My New “Dantra”

On my Twitter account, I follow a quote person… or bot.. or whatever you call him/her/it named @allgreatquotes. Some of them, I don’t care for too much. Others, I like, so I retweet them. This was this morning’s quote (which I promptly retweeted…)  :

"The harder you work, the harder it is to surrender." – Vince Lombardi

I like this quote because you can apply it to so many aspects of your life. Granted, this came from the former Greenbay Packers coach, and I’m sure he was referring mainly to football, but just take it out of the football setting and think of how it is so true… school, marriage, work, etc.

Now, I’m not saying that if you work hard you’re guaranteed for it to work out. Sometimes, things just simply don’t work no matter how hard you try. But the key is trying, and trying your hardest.

But take that principle and apply it to diabetes.

Before becoming pregnant, the main thing I had to do was to get my levels under control. There were no if’s, and’s or but’s about it. There was no “okay, I’ll do my best this week and take a day off Saturday.” or “I’ll work on it and if it doesn’t seem too hard, I’ll keep it up.”, or “I’ll do what I can, but if it gets hard, it’s just not going to be worth it.”. No. These were not options in my book. I was going to work hard and keep it up because I knew what it was I was working towards.

While working hard on reaching this goal, I realized there was something else happening to me… something inside. Yes, there were just as many good days as there were bad, but there was something about working hard to get there that changed my way of thinking. Taking it slow – one hour at a time, one meal at a time, and one bbb (blood sugar, bolus, and basal) at a time, I slowly learned how to make this disease fit my life, not my life fit this disease. This is not to say that d-burnout didn’t happen – because it did. But the key is not to let it get you down for long. Look back over your past day – week – month’s hard work and concentrate on the victories you had, and let the victories become your inspiration and encouragement to keep it up that hard work. I found that the harder I worked at controlling my numbers, the harder it was to let them go and slip back into the “I just don’t want to care any more” attitude.

So, to take what he said and change it just a bit, my diabetes mantra (dantra?) from now on will be this: The harder I work at managing my diabetes, the harder it will be to surrender to it. I will not punish myself for the bad times, but will rejoice in the victories and let them carry me through. Because surrendering is giving in. And giving in is not an option.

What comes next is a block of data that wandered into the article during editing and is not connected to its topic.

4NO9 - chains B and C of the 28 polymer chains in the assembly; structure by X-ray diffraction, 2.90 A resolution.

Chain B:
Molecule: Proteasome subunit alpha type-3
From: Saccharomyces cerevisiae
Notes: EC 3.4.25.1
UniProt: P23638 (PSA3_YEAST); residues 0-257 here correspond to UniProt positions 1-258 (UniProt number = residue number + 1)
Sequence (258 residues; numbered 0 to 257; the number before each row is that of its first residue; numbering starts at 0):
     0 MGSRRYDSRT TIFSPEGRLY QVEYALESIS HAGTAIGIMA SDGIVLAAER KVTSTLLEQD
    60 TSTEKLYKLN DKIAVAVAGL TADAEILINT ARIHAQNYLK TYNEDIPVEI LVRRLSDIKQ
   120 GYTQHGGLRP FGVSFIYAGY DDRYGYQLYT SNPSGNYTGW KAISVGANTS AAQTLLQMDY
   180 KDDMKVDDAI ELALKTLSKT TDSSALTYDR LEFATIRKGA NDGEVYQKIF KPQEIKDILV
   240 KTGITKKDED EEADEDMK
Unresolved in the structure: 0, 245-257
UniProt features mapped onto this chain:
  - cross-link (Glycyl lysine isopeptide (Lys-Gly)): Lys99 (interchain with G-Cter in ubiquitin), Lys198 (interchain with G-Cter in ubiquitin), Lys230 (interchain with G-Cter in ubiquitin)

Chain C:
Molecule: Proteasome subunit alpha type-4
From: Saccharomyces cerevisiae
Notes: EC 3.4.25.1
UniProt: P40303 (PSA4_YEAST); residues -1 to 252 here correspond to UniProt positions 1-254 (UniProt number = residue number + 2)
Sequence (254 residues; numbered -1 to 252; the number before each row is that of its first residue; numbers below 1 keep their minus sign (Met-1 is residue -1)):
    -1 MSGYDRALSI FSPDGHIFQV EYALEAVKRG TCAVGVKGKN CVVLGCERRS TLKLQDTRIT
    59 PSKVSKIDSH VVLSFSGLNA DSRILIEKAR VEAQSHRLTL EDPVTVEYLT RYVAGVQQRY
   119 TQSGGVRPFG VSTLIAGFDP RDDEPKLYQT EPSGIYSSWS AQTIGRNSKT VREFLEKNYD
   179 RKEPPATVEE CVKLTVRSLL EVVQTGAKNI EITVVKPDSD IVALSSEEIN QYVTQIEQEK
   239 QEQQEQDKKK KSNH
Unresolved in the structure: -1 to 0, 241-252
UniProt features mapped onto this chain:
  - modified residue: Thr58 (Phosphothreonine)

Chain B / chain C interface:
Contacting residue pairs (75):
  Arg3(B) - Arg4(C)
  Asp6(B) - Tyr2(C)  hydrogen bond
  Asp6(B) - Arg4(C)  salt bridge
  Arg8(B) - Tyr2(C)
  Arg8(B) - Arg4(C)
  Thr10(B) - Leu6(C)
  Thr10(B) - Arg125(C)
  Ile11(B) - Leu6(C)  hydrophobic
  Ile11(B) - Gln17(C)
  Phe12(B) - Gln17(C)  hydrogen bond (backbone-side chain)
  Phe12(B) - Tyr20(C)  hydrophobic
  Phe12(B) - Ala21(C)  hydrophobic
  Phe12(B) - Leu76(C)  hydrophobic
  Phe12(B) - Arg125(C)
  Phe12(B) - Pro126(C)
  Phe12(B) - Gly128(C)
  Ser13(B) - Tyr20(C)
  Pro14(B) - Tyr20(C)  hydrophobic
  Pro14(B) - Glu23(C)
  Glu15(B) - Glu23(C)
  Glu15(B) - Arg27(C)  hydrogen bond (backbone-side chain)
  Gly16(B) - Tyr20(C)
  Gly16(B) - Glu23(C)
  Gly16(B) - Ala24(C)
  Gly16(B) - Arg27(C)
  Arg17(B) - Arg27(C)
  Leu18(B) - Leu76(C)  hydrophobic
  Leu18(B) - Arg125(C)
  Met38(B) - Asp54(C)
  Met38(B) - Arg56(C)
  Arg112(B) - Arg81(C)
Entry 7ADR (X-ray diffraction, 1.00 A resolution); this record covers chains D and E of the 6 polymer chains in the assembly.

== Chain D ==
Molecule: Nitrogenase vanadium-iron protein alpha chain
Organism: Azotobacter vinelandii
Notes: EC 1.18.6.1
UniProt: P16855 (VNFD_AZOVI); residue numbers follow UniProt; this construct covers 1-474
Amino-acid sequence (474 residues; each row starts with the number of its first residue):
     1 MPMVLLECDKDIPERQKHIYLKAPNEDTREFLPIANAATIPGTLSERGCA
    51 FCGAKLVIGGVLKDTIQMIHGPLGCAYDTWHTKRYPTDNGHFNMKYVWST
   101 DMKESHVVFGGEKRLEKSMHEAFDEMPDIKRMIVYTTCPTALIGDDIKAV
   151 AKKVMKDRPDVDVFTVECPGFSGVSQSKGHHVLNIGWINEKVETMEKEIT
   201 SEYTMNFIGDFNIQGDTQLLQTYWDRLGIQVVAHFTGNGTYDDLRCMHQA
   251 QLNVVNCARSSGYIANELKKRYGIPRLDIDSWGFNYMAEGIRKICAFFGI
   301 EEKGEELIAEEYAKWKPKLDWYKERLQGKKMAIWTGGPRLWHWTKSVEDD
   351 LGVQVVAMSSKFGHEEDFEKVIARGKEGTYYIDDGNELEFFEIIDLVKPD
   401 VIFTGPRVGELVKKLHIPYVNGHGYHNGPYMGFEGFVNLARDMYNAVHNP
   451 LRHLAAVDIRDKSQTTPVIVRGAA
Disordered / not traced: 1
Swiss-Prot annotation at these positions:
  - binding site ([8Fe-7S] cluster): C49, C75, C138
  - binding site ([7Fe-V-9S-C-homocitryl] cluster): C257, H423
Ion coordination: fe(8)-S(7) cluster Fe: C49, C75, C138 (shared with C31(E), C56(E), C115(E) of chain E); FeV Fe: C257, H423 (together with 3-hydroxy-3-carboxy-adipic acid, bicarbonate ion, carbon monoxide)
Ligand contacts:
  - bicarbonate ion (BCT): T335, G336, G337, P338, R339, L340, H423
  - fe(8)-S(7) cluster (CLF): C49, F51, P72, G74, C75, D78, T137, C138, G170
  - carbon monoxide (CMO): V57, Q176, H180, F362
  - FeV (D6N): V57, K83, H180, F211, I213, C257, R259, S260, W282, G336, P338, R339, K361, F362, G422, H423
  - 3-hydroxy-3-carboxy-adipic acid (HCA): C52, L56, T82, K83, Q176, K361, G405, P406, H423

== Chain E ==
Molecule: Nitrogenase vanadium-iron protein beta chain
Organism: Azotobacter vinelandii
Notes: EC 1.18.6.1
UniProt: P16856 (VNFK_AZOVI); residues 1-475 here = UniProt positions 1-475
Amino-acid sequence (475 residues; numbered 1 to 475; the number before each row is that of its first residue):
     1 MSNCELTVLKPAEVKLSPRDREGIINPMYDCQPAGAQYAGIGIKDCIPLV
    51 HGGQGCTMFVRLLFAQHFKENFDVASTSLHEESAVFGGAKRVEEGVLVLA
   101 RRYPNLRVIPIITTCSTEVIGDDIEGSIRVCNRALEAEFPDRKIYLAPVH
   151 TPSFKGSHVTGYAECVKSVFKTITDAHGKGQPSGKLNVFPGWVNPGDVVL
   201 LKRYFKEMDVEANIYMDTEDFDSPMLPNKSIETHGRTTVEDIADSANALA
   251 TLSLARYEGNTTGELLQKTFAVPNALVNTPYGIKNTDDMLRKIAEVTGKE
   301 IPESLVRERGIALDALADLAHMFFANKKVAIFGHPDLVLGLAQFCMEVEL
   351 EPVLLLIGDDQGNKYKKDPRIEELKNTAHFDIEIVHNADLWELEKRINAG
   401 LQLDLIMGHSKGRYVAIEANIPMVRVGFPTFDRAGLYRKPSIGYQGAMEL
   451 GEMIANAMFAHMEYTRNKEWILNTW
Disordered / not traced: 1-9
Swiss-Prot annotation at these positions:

Conquer Your Fears

While living with diabetes, you can become afraid of a lot of things. And, with some of them, if you let that fear get to you, it can hold you back from living.

Fear of getting married. Would I find someone who would understand this disease? Who would be there to help and support me, and not see it as an inconvenience or irritation? Yes! I did.. and he’s wonderful. We will be married 4 years on the 20th of this month, and we’ve been together 6 years as of September 1st of this year. He’s never once complained about me being a diabetic or showed any sign that it’s an irritation to him… other than that he hates to see me deal with it because he just wants me to be healthy.

I was afraid of what having diabetes and a pregnancy would do to me – even with all of the new advances in technology and knowledge since the Steel Magnolia days. Kidney failure being #2 on my list… dying being numero uno. But I finally did it. I came, I fought, and I conquered it. And I have a beautiful baby boy. And I’m still alive and as healthy as a diabetic can be (physically anyway… pregnancy messes with ya mentally a bit… darn hormones!)

I still have fears though. One being travel. I would absolutely love to go be a part of a d-meetup. But a lot of what holds me back is the fear of travel. I’m afraid something will happen (train wreck, plane crash, automobile accident, , etc.) and I won’t have extra supplies that I need and I’ll be far away from home with no way to get them, or passing out from hypoglycemia in said train-plane-automobile and no-one knowing what the heck is wrong with me, oh the list could go on. “Up a creek without a paddle”, if you will.

The above picture is a paper thingy from the Chinese cookies. I taped it to my fridge at home. It’s been there for a long time now. I look at it and try to remind myself that, yes, I may have fears, but if I never face them, they’ll keep wrapping around me like a boa constrictor until I can’t move.

So, I have a goal. Baby steps, though.